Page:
Node.js forks again, over political dispute
28 August 2017 | 0
Two years ago, the IO.js fork resulted from a dispute over technical directions in Node.js (IO.js was later merged back into Node.js), but the new Ayo.js fork seems to be the result of community infighting more than any arguments over technology. Node.js technical steering committee member Rod Vagg, chief Node officer at Node.js provider NodeSource, raised ire over his tweet supporting a code of conduct article that Node.js community members described as inflammatory. They also claimed he had interfered with the Node.js moderation process.
In a close vote, the Node.js technical steering committee (TSC) declined to ask Vagg to resign, but four TSC members resigned: Anna Henningsen, Bryan Hughes, Myles Borins, and Jeremiah Senkpiel. Meanwhile, the Node.js board of directors is encouraging the TSC “to revisit this issue and suspend the individual involved from active TSC participation until this matter is resolved, hopefully with consensus, including support from those who recently resigned, if they would be willing to help,” said foundation Executive Director Mark Hinkle.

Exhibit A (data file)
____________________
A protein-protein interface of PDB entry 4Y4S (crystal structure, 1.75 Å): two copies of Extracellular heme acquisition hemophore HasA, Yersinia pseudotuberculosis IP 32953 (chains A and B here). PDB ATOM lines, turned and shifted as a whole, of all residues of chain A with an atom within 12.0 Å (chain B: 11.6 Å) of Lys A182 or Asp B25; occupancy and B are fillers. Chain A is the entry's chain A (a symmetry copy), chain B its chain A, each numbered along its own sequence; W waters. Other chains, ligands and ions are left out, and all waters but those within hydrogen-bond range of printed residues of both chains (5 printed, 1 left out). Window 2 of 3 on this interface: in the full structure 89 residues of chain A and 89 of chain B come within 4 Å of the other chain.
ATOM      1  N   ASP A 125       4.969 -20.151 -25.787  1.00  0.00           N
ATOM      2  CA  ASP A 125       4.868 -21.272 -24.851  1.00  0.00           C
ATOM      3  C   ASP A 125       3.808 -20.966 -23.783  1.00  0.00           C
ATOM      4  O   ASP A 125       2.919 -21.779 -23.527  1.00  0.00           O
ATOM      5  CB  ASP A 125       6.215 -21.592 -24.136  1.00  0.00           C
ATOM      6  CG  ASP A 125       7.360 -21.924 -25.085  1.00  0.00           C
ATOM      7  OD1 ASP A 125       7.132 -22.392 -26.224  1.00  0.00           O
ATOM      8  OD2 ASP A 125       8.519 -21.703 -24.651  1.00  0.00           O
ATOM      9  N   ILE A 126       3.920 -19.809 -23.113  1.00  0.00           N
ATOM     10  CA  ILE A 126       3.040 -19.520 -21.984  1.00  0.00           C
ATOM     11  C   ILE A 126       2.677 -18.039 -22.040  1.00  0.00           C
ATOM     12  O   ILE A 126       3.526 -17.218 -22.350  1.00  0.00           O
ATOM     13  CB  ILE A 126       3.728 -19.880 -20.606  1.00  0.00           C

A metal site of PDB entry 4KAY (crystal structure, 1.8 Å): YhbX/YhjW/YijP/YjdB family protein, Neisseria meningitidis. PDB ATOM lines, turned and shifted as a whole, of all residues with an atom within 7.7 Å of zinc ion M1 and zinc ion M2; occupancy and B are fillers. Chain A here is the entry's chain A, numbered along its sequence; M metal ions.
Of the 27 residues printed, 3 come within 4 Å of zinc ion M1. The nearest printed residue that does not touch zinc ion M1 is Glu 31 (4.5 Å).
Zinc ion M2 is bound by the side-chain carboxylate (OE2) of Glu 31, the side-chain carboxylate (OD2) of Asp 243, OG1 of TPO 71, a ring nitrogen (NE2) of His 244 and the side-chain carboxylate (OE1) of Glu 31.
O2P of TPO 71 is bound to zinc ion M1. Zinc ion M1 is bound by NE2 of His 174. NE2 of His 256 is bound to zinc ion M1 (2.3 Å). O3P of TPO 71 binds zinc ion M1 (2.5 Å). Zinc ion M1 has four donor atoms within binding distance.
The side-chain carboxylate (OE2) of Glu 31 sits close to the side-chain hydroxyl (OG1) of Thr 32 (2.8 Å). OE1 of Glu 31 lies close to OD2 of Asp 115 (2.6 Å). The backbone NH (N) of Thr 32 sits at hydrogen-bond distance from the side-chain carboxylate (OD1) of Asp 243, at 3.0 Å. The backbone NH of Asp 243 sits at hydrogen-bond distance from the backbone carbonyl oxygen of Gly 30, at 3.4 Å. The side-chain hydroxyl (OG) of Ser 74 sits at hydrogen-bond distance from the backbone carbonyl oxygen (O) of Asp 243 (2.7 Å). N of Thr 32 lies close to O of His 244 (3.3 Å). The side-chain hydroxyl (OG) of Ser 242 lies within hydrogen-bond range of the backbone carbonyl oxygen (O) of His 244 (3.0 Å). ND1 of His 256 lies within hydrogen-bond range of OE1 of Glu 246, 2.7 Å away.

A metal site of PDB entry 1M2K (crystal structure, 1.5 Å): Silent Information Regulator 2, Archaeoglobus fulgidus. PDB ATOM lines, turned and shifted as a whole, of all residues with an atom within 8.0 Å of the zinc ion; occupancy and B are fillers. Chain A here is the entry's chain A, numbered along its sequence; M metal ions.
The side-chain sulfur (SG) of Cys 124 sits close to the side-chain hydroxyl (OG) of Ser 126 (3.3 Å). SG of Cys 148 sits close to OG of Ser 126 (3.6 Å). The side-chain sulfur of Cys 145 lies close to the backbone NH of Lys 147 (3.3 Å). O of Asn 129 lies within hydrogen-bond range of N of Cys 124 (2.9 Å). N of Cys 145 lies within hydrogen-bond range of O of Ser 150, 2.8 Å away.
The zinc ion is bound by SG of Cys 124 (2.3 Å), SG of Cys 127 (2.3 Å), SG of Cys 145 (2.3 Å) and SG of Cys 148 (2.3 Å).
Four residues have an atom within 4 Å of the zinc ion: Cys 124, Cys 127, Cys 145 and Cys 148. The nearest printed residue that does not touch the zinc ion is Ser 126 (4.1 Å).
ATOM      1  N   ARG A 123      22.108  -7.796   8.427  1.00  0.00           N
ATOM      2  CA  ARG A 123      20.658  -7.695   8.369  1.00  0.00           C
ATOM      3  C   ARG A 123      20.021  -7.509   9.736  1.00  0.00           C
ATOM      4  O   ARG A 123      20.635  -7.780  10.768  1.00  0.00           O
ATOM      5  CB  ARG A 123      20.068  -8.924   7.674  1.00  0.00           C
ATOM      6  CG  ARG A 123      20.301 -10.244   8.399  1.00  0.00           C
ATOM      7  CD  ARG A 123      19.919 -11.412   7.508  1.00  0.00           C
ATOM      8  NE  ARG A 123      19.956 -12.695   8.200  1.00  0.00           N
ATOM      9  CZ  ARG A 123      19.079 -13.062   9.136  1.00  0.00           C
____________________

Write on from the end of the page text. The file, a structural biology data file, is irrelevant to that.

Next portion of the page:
The recent dispute involving Vagg may have been the trigger for the Ayo.js fork, but documentation at the Ayo.js repo indicates there may be more going on than just objections to Vagg. A statement on values of Ayo.js says the platform “will explore new structures and framings for corporate relationships in such a way that its individual humans, not the corporations that employ them, are ultimately still the ones determining the direction of the project.”
Ayo.js will have an open governance model. Ayo.js policies on security and verifying binaries, as well as a list of current project team members, do not yet exist. Just like Node.js, Ayo.js plans both current and long-term support releases.
However, the Ayo.js fork may not be long-lived, especially if the internal politics are resolved and a desire for unity in the Node.js community wins out. That is what happened with IO.js, whose disagreements were more technical yet featured many of the same people working on Node.js. In the end, despite their technical disagreements, those factions made up and moved forward.
IDG News Service